Regardless of your industry or position, there will come a time when you need to present information to an unfamiliar crowd. This can be nerve-wracking, even at the executive level. To help you prepare here are 3 steps you can take to improve your presentation skills:
- Talk, don’t present
Somehow just hearing the word “presentation” can cause anxiety, most likely due to some sort of subliminal fear we have all felt at one point or another during our school days when we were forced to present a report to the class as the teacher furiously scribbled notes. Instead, think of this as a one-way conversation between you and your audience. Don’t take this too far, though, and start going off script during your presentation. If you have any asides you wish to add, make note of them in your notes so that you can include them at an appropriate time. Going rogue during a presentation usually does not work well. You can keep your tone light and conversational while maintaining a formal appearance and approach.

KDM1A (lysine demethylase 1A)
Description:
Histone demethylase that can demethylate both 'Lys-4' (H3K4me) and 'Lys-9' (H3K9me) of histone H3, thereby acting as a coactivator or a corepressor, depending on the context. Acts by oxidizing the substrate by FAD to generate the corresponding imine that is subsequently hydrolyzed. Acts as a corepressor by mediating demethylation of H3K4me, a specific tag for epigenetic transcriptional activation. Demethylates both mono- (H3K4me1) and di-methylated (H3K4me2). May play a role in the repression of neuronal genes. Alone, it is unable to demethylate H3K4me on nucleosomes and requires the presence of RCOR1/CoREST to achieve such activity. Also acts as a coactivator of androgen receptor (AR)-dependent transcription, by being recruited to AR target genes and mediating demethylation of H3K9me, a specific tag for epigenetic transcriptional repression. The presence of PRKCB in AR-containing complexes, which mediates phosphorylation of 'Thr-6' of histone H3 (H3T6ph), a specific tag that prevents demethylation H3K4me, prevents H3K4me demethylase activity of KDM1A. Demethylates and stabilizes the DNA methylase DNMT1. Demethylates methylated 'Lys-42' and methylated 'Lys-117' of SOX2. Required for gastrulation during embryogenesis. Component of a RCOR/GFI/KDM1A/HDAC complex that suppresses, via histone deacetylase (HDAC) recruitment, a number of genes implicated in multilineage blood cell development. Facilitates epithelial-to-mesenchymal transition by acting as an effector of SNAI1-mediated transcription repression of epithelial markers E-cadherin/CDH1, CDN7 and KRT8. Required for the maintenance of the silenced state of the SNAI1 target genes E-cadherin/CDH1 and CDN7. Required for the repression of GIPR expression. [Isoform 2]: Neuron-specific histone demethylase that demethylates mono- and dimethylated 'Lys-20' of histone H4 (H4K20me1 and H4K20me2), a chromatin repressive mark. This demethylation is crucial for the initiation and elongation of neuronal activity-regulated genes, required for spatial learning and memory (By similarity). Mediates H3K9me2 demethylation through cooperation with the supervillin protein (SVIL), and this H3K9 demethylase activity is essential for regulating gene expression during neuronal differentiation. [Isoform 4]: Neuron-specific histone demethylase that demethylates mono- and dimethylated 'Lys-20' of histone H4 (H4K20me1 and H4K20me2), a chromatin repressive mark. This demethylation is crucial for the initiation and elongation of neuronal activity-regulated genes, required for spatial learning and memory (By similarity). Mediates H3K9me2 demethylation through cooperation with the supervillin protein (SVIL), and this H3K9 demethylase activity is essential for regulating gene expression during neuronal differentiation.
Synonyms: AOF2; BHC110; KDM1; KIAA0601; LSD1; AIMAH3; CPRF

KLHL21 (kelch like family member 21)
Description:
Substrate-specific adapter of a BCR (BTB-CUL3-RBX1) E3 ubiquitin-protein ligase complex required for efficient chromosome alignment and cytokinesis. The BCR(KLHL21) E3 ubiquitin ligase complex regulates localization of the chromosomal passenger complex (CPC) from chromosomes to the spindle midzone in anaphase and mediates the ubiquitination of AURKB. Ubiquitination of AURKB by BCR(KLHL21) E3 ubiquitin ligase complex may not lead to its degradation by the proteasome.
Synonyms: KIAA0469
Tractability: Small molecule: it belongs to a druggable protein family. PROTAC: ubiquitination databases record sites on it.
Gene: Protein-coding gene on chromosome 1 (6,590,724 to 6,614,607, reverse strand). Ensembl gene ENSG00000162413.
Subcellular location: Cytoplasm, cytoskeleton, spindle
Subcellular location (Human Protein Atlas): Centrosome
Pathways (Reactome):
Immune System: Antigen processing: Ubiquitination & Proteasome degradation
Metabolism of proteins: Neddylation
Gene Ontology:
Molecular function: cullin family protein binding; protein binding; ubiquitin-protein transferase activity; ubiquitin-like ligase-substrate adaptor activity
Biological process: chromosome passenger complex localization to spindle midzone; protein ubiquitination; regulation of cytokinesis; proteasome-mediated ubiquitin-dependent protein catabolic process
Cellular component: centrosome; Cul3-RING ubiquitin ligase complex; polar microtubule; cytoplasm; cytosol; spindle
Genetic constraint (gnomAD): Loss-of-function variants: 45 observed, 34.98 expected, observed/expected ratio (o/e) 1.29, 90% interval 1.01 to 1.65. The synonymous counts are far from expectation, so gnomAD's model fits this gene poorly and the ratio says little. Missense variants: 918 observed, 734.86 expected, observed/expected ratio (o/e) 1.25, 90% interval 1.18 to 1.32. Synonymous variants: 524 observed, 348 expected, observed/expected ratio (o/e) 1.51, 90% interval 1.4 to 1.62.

While this might seem like the most obvious point, along the way we start thinking of ourselves as super-human beings who don’t need to practice presentations ahead of time. This is not the case. Even though you may know the material and be very comfortable speaking to a large audience, practicing is still important. When you practice, you will notice any portions that don’t make sense or just don’t fit. You also will be able to keep track of your time so that you don’t go over or under the allotted time. Practice is a good way to prepare yourself so you aren’t thrown off by a missing slide or other information. Your best bet is to grab a friend or co-worker who can listen to you while you practice and offer constructive, honest feedback.
3. Anticipate audience reaction:
As you prepare your presentation, anticipate the questions your audience will ask. Do your best to include everything in your presentation, but also make notes of what you had to exclude due to time constraints so that you can be ready when it comes time for Q&A. Take any resources and notes with you while you present for easy access during Q&A, and be honest. if you truly do not know an answer, don’t make one up. Admit that the question is going beyond your knowledge of the subject and offer to meet with the questioner one-on-one afterward to exchange contact info so that you can look up the answer to the question later.
Presentations can be intimidating, but they can also be enjoyable and even fun when you know your content and are comfortable speaking to an audience. The above tips will help you develop your own presentation style so that you can stop dreading giving presentations. For more ideas on how to improve your presentation skills, contact us.